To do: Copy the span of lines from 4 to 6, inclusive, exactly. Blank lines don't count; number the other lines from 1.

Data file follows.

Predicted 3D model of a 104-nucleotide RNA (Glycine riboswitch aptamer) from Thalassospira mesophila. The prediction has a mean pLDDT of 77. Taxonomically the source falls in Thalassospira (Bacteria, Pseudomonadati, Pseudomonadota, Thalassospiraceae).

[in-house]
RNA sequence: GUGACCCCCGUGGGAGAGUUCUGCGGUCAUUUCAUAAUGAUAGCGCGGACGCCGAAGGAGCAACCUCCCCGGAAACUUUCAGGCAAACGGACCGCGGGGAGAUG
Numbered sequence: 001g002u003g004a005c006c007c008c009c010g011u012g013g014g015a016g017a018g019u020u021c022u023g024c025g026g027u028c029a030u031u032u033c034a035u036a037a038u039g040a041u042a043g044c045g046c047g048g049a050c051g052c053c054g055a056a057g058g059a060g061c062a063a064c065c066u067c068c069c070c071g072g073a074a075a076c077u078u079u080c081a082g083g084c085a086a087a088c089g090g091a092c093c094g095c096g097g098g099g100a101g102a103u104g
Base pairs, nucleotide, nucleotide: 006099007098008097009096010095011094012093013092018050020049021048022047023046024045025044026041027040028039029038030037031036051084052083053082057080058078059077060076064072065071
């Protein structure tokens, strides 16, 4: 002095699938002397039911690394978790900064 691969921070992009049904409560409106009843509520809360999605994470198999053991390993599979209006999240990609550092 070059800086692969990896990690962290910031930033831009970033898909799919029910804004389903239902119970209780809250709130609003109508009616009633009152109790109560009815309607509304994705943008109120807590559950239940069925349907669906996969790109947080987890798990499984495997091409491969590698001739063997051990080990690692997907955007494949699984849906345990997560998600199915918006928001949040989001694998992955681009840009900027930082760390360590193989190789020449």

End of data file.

Numbered sequence: 001g002u003g004a005c006c007c008c009c010g011u012g013g014g015a016g017a018g019u020u021c022u023g024c025g026g027u028c029a030u031u032u033c034a035u036a037a038u039g040a041u042a043g044c045g046c047g048g049a050c051g052c053c054g055a056a057g058g059a060g061c062a063a064c065c066u067c068c069c070c071g072g073a074a075a076c077u078u079u080c081a082g083g084c085a086a087a088c089g090g091a092c093c094g095c096g097g098g099g100a101g102a103u104g
Base pairs, nucleotide, nucleotide: 006099007098008097009096010095011094012093013092018050020049021048022047023046024045025044026041027040028039029038030037031036051084052083053082057080058078059077060076064072065071
């Protein structure tokens, strides 16, 4: 002095699938002397039911690394978790900064 691969921070992009049904409560409106009843509520809360999605994470198999053991390993599979209006999240990609550092 070059800086692969990896990690962290910031930033831009970033898909799919029910804004389903239902119970209780809250709130609003109508009616009633009152109790109560009815309607509304994705943008109120807590559950239940069925349907669906996969790109947080987890798990499984495997091409491969590698001739063997051990080990690692997907955007494949699984849906345990997560998600199915918006928001949040989001694998992955681009840009900027930082760390360590193989190789020449």